Merion Friends Meeting is very pleased to announce that John Andrew Gallery will be reprising his lecture, “William Penn: America’s First Real Estate Agent” during Haverford Quarterly Meeting’s meeting for business. It will be hosted at Merion Friends Meeting at 9:30 am April 26, 2015. The lecture will be held in the meetinghouse itself, at the corner of Montgomery and Meetinghouse Roads in Merion Station/Narberth.
William Penn, City Planner
Americans expect cities to have organized street grids, with straight lines and intersections, as well to as to have areas of open land for grass, gardens and public parks. But that concept was revolutionary when William Penn created the plan for Philadelphia. European cities had meandering streets snaking through crowded residences and businesses, all originally crammed within walls protecting the residents from raiding parties of looters and invading armies. Those cities housed populations living in close, unsanitary conditions and profound poverty, and they were regularly wracked with epidemic diseases. William Penn was determined to have a city that was built right from the beginning to promote the physical, spriritual and financial health of its residents.
Penn’s ideas have benefited Philadelphia in ways the 17th century thinker could never have anticipated. The city built on Penn’s model was well suited to modernity as society became more mobile and the complexity of our interrelationships with our fellow citizens have exploded. In addition, his ideas have had impact on city planning everywhere, ever since his Holy Experiment succeeded.
Anyone who has played Sim City knows how badly things usually turn out the first time. With the help of repeatedly playing the game — and reading a user manual — outcomes improve with experience. But William Penn didn’t get a re-do. He had to get it right the first time, with nothing but genius and a profound love for the citizens who would come to live in Philadelphia. It doesn’t mean he didn’t have problems, many of which are still pertinent to modern city planning.
Please join us to learn the fascinating history of William Penn, real estate agent and city planner.
About John Andrew Gallery
Mr. Gallery is particularly qualified to speak on the subject of William Penn’s impact on city planning. He is a graduate of Harvard Graduate School of Design with a masters degree in architecture. He began work with the Philadelphia City Planning Project after graduation, responsible for the redesign of the Market East Project. Following a position as chairman of the Department of City and Regional Planning at the University of Austin, Texas, he returned to Philadelphia as the creator and first director of the Office of Housing and Community Development. Four years later, he co-founded the consulting firm Urban Partners, which specialized in neighborhood planning, economic development and strategic planning for non-profit organizations.
In 1992, he became involved with the YouthBuild program, which assists high school dropouts to complete their education while learning job skills. He served as board chair for 12 years and helped bring the Philadelphia YouthBuild Charter School into existence.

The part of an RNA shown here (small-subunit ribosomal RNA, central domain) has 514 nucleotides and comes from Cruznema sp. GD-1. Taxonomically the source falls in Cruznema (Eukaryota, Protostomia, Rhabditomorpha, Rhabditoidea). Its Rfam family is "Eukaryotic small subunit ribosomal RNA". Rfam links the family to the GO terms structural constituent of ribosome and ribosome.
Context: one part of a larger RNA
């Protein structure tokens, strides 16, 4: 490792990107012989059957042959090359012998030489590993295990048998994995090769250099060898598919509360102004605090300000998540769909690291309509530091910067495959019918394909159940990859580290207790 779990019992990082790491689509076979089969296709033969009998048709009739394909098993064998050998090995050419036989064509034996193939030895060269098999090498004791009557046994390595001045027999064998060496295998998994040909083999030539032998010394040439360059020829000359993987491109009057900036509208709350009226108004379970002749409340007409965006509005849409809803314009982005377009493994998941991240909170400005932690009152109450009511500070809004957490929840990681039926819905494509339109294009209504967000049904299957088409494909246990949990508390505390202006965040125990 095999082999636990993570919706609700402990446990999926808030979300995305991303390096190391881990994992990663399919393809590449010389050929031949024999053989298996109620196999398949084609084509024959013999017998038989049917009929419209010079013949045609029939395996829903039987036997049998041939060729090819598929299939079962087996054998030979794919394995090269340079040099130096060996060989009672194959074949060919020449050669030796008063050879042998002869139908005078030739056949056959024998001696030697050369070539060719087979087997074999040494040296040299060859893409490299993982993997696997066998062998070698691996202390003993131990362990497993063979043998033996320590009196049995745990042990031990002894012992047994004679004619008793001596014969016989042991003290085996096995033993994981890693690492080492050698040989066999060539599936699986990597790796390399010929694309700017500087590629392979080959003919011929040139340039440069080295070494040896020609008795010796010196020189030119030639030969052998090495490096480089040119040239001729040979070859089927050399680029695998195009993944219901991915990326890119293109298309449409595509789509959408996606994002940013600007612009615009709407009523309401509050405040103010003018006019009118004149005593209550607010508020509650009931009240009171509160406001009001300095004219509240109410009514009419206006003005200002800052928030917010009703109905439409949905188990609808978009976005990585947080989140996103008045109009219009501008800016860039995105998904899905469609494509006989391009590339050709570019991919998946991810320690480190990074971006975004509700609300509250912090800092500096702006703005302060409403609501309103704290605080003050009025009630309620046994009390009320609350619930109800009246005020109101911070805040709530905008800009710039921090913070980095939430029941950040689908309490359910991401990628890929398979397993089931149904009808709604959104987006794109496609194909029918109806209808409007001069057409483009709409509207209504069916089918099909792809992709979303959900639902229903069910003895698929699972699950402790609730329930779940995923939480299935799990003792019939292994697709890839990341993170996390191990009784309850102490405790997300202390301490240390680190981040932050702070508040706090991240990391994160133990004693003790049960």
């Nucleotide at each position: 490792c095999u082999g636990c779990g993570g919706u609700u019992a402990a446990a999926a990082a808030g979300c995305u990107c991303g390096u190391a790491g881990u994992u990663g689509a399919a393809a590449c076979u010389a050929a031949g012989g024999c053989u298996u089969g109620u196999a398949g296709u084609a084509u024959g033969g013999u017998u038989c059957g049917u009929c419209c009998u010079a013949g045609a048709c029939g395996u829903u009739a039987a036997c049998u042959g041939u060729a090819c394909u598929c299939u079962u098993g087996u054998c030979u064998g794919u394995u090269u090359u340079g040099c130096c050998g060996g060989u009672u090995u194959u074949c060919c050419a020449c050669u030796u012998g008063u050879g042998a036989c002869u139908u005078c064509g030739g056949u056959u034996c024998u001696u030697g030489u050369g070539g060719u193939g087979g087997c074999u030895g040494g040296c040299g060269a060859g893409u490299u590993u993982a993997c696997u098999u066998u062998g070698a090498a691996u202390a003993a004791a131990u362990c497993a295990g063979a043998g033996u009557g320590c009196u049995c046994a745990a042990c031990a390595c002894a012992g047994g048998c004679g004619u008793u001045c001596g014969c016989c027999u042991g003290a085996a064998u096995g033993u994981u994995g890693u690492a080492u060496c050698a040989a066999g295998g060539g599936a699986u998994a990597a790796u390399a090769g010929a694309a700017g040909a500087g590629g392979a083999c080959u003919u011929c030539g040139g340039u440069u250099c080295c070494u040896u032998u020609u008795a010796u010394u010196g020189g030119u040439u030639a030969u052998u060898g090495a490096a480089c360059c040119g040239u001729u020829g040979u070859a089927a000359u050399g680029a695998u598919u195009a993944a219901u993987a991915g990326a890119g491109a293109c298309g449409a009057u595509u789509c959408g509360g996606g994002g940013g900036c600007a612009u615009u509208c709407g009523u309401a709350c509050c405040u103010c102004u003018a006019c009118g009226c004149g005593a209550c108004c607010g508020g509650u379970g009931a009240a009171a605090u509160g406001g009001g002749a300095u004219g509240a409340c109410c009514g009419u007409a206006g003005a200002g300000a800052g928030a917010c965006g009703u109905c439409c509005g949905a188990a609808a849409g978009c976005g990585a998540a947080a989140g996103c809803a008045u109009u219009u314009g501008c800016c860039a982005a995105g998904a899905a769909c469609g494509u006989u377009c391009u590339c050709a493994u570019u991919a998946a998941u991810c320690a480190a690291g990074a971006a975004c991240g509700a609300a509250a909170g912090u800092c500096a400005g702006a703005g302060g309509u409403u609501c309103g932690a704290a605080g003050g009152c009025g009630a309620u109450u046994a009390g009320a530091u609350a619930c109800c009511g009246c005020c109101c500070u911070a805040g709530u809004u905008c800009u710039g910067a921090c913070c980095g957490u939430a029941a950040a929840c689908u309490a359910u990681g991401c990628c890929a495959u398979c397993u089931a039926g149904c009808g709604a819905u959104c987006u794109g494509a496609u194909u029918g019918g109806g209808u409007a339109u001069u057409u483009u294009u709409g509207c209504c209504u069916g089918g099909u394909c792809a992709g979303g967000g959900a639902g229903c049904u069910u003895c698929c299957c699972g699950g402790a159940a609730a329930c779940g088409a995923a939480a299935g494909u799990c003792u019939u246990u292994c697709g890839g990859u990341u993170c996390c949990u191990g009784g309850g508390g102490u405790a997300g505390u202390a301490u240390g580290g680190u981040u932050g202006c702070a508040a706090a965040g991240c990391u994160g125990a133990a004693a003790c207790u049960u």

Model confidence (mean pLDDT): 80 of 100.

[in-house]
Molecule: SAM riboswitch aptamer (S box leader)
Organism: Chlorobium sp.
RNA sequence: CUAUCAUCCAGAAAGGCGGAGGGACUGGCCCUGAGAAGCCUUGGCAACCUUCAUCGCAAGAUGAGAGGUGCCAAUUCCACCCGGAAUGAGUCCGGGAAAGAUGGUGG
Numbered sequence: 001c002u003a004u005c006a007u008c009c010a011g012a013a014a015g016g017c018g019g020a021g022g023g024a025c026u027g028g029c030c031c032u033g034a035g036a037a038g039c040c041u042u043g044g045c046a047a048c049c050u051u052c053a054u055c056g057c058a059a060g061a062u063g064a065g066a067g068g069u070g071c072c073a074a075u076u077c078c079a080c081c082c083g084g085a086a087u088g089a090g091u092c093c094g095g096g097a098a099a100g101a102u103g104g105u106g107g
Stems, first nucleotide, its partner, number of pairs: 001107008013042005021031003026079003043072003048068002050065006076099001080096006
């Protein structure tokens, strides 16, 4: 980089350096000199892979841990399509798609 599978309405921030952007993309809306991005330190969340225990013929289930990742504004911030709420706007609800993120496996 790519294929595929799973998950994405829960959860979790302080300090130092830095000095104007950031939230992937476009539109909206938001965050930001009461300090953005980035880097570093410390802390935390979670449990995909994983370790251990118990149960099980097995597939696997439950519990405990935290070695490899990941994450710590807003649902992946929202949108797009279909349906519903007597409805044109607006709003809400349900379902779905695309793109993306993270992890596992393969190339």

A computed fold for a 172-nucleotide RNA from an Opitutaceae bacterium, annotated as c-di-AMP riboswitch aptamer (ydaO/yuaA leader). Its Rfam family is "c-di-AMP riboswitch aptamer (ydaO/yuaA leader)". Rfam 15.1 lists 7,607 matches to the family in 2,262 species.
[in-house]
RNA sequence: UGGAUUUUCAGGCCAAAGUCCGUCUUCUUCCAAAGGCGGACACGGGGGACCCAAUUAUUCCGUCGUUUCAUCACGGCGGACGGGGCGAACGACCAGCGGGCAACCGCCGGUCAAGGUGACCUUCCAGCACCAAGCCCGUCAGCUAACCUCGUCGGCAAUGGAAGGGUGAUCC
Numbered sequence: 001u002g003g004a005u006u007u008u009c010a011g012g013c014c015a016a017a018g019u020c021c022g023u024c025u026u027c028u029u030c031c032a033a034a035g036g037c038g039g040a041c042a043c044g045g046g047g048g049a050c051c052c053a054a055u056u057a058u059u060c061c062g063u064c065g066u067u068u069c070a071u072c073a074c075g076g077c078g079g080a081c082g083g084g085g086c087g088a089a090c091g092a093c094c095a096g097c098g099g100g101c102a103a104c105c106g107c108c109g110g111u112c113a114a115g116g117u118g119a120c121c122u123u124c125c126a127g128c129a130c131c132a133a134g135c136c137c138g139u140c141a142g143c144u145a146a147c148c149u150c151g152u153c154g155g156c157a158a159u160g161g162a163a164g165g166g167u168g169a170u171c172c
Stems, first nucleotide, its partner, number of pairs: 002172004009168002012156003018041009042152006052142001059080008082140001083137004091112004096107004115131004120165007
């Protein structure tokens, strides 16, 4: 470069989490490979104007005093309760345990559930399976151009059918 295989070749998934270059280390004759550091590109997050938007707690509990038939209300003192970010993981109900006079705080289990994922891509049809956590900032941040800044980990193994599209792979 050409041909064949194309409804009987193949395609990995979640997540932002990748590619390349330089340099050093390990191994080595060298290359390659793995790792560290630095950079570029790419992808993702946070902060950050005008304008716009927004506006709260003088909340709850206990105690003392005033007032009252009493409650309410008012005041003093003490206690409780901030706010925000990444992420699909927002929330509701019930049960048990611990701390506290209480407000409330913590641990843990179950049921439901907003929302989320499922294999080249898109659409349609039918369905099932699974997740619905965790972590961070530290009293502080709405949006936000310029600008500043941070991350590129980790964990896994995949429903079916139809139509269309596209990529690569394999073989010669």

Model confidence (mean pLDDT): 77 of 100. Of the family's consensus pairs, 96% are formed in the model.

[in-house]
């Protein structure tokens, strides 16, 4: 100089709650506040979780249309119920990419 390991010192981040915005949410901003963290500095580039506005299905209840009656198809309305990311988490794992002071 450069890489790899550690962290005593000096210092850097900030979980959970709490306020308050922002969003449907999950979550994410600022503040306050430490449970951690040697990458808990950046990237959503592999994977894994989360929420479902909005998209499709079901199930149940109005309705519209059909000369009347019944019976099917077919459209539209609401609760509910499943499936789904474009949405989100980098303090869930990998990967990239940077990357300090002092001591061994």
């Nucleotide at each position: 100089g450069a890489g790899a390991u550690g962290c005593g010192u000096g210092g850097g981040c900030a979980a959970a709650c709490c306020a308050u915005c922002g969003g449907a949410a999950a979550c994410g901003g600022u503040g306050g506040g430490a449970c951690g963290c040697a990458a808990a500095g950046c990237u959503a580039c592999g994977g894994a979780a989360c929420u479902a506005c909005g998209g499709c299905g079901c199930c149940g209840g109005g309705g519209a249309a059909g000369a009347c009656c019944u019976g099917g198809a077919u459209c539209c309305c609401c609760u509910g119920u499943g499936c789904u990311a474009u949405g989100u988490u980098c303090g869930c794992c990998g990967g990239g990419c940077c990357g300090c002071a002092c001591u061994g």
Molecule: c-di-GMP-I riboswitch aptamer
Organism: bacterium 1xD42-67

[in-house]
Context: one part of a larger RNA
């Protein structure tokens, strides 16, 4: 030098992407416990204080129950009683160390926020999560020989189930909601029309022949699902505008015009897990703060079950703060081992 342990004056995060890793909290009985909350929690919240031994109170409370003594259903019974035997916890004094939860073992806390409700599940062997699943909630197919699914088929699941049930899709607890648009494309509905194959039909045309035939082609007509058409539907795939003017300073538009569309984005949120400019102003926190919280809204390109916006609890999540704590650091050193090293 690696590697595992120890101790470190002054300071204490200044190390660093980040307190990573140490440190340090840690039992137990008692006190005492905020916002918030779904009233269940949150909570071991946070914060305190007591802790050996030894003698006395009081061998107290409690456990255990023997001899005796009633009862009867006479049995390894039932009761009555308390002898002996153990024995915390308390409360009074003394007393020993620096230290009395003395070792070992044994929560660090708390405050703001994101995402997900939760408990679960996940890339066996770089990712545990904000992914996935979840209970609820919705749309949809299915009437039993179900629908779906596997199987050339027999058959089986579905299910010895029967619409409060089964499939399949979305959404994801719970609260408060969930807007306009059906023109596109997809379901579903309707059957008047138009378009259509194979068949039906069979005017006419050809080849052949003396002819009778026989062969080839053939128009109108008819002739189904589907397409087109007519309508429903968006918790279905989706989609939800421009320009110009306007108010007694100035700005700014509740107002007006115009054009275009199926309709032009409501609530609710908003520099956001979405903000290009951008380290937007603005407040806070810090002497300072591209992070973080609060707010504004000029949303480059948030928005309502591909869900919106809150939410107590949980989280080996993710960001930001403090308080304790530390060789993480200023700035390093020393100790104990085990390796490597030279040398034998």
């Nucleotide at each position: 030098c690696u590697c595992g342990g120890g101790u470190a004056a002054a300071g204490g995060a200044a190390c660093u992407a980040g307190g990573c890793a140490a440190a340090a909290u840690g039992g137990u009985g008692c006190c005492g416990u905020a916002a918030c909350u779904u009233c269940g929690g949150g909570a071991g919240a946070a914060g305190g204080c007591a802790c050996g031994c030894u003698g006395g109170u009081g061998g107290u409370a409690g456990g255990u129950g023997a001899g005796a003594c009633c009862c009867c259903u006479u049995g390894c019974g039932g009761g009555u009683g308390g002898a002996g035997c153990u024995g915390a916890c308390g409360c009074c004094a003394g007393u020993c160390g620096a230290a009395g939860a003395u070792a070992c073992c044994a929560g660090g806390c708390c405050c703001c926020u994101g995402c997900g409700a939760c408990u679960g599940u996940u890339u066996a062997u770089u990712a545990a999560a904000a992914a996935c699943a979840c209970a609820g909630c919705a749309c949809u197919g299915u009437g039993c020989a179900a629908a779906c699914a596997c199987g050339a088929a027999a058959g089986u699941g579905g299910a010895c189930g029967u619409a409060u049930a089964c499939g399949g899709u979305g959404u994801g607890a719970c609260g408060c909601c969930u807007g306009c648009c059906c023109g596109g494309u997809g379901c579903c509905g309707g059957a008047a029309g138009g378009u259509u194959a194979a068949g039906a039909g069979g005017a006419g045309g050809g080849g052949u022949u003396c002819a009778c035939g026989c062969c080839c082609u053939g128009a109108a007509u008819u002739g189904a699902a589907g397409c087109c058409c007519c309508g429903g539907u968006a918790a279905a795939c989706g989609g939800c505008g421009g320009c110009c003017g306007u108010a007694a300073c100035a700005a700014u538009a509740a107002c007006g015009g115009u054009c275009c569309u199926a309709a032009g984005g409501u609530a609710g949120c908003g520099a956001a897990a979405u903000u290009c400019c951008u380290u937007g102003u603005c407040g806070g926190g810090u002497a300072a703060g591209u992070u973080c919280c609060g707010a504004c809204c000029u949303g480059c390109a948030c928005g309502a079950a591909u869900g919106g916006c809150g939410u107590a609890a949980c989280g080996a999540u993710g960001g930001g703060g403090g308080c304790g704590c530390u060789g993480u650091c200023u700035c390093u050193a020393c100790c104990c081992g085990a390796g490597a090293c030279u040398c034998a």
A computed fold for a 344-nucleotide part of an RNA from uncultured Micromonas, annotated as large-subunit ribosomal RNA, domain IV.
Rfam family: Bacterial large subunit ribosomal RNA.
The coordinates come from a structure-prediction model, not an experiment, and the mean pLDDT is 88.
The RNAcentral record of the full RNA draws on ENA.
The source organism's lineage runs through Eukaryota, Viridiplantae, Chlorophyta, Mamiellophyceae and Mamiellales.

He served as director of the Preservation Alliance for Greater Philadelphia from 2002 to 2013, acting as the principal public advocate for critical issues of historic preservation in Philadelphia.
In 2010, Mr. Gallery received AIA Pennsylvania’s award for contributions to the profession by a non-architect. Preservation Pennsylvania chose him for the Henry Jordan Award for excellence in advocacy in 2011. In 2012, he was recognized by the National Trust for Historic Preservation with the John Chafee Trustee’s Award for outstanding leadership in public policy. He also received a leadership award in 2013 from the Philadelphia City Policy Committee.
He continues to contribute to the YouthBuild Philadelphia Charter School as Chairman of the Friends of YouthBuild. He also serves as a board member for the Arch Street Friends Meeting House Preservation Trust.
Mr. Gallery’s publications include Man-Made Philadelphia, Philadelphia Architecture: A Guide to the City, The Planning of Center City Philadelphia: From William Penn to the Present, City Abandoned: Charting the Loss of Civic Institutions in Philadelphia, and Sacred Sites of Center City: A Guide to Philadelphia’s Historic Churches, Synagogues, and Meetinghouses.
As a Quaker and a member of Chestnut Hill Monthly Meeting, he has also published spiritual works, including Reflections from a Prayer Vigil for Peace and Living in the Kingdom of God. He has also published a number of essays in Friends Journal. In addition, he writes fiction, including a self-published collection of short stories entitled Photographic Meditations.
“William Penn: America’s First Real Estate Agent,” is free and open to the public, but contributions will be collected to benefit the Arch Street Meetinghouse Preservation Trust. Following Quaker Meeting for Worship 11:00-12:00 am in the meetinghouse, there will be a lunch provided in the Merion Meeting Activities Building. There is also a program for children 9:30-11:45. (The children join adults in meeting for worship during the last 15 minutes.) Reservations are not required, but it would be helpful if we know how many people are coming for the lecture, how many for the lunch, and how many/what ages for the children’s program. Please use the contact form below to message us. (Those comments will not be posted.)
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